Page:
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Samantha L. Winter and John H. Challis

The muscle fiber force–length relationship has been explained in terms of the cross-bridge theory at the sarcomere level. In vivo, for a physiologically realistic range of joint motion, and therefore range of muscle fiber lengths, only part of the force–length curve may be used; that is, the section of the force– length curve expressed can vary. The purpose of this study was to assess the accuracy of a method for determining the expressed section of the force– length curve for biarticular muscles. A muscle model was used to simulate the triceps surae muscle group. Three model formulations were used so that the gastrocnemius operated over different portions of the force–length curve: the ascending limb, the plateau region, and the descending limb. Joint moment data were generated for a range of joint configurations and from this simulated data the region of the force– length relationship that the gastrocnemius muscle operated over was successfully reconstructed using the algorithm of Herzog and ter Keurs (1988a). Further simulations showed that the correct region of the force–length curve was accurately reconstructed even in the presence of random and systematic noise generated to reflect the effects of sampling errors, and incomplete muscle activation.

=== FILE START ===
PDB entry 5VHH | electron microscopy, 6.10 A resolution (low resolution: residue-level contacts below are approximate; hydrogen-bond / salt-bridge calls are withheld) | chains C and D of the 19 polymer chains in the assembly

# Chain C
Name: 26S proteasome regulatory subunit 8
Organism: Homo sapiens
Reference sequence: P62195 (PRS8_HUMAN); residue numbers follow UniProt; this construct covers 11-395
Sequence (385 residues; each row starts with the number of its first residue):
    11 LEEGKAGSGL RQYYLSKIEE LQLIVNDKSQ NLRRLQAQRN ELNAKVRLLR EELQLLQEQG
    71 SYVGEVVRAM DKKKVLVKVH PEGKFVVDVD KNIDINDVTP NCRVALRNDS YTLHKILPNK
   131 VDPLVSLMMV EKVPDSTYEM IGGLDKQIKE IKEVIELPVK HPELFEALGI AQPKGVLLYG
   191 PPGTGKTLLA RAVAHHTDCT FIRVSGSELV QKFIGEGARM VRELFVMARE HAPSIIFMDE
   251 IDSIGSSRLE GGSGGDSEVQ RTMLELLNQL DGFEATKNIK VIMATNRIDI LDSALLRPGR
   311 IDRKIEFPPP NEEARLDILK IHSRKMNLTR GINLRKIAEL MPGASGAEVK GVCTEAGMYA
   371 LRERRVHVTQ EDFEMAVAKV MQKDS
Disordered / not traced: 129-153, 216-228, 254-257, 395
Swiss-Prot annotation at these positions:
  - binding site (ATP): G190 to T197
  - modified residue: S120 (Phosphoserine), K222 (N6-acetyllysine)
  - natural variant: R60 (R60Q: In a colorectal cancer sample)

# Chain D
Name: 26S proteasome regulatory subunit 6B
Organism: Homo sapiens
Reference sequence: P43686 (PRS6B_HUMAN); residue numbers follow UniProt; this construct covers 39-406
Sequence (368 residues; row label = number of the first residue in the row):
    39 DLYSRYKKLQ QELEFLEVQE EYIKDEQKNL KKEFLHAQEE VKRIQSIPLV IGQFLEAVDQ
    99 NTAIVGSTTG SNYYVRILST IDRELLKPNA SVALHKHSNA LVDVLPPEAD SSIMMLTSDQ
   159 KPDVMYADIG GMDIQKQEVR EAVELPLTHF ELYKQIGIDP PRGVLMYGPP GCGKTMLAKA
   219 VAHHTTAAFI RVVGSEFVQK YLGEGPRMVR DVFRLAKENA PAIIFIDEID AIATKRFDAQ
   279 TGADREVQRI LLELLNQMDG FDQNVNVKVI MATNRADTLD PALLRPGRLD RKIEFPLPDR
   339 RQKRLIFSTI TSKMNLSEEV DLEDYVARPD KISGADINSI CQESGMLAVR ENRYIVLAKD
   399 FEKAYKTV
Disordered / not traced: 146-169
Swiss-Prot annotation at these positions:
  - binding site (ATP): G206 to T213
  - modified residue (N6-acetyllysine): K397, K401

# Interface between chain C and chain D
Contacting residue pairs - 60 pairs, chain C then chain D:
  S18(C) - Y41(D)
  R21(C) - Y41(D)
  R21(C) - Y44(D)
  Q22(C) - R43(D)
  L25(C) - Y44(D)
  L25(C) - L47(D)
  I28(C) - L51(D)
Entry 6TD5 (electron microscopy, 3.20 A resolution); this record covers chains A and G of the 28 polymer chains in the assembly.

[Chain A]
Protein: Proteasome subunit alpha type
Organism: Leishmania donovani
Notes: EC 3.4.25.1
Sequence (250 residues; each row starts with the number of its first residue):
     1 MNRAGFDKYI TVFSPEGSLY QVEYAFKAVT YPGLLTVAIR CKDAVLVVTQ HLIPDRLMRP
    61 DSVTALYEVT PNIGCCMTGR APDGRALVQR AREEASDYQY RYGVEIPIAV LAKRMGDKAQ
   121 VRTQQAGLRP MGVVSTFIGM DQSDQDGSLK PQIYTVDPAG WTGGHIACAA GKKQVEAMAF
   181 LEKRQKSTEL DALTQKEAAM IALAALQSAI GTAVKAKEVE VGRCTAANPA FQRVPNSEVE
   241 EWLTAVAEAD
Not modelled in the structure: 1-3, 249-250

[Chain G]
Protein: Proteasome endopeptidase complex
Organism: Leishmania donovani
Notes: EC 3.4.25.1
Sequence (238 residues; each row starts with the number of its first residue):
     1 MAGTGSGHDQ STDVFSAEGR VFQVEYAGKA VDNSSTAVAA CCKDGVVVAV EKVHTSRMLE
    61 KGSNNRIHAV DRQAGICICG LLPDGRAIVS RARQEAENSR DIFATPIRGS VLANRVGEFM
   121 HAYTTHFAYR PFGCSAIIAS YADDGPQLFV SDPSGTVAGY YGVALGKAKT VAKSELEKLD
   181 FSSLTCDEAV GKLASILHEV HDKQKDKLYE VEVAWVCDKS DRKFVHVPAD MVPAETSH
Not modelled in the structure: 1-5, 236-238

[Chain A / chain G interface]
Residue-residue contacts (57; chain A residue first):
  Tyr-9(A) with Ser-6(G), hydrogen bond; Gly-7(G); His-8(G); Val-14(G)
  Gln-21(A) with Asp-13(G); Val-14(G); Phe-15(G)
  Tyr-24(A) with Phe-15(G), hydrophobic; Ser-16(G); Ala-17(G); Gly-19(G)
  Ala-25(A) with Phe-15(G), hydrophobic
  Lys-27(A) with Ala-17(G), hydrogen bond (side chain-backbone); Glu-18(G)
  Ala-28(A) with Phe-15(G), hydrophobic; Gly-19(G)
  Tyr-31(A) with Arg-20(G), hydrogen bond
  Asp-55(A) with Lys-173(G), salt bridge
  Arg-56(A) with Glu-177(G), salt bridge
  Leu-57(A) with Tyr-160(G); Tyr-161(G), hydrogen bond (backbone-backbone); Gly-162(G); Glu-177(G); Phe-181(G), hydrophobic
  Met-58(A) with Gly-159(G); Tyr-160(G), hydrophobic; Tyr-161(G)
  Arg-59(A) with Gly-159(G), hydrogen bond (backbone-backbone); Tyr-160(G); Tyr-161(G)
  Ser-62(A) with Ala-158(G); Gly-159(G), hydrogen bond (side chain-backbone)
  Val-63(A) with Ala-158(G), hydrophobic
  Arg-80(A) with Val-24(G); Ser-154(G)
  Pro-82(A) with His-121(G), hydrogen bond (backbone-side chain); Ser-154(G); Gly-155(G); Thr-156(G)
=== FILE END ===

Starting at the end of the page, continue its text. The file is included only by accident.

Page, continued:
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Hyun-Kyoung Oh, Dong-Chul Seo and Francis M. Kozub

The purpose of this study was to explore the original version of Mitchell and Hastings’s (1998) Emotional Reaction to Challenging Behavior Scale (ERCBS) and estimate validity and reliability of a revised version containing 29 items. The Emotional Reaction to Challenging Behavior Scale–Korean (ERCBS-K) was studied using 445 in-service physical educators (228 females; 217 males). Data were collected using onsite administration as well as mail survey administration procedures. Confirmatory and exploratory factor analyses results supported a five-factor, 28-item scale (ERCBS-K). Acceptable internal consistency coefficients were found for each of the subscales of the ERCBS-K (Cronbach’s alpha ranged from 0.71 to 0 .87).

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Myriam Guerra, Kenneth H. Pitetti and Bo Fernhall

The purpose of this study was to determine if the regression formula developed for the 20-m shuttle run test (20 MST) for children and adolescents with mild mental retardation (MR), used to predict cardiovascular fitness (V̇O2peak), is valid for adolescents with Down syndrome (DS). Twenty-six adolescents (mean age = 15.3 ± 2.7 yr) with DS (15 males, 11 females) completed a maximal treadmill protocol (measured V̇O2peak) and a 20 MST (predicted V̇O2peak). There was a significant difference (p < .01) between the means of the measured (25.5 ± 5.2 ml·kg-1-·min-1) and the predicted (33.5 ± 3.9 ml·kg-1·min-1) V̇O2peak, respectively. In addition, there was a low relationship between measured and predicted values (r = .54). The results of this study indicate that the regression formula developed for children and adolescents with MR to predict V̇O2peak was not valid in this sample of adolescents with DS.

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Bo Fernhall and Garth T. Tymeson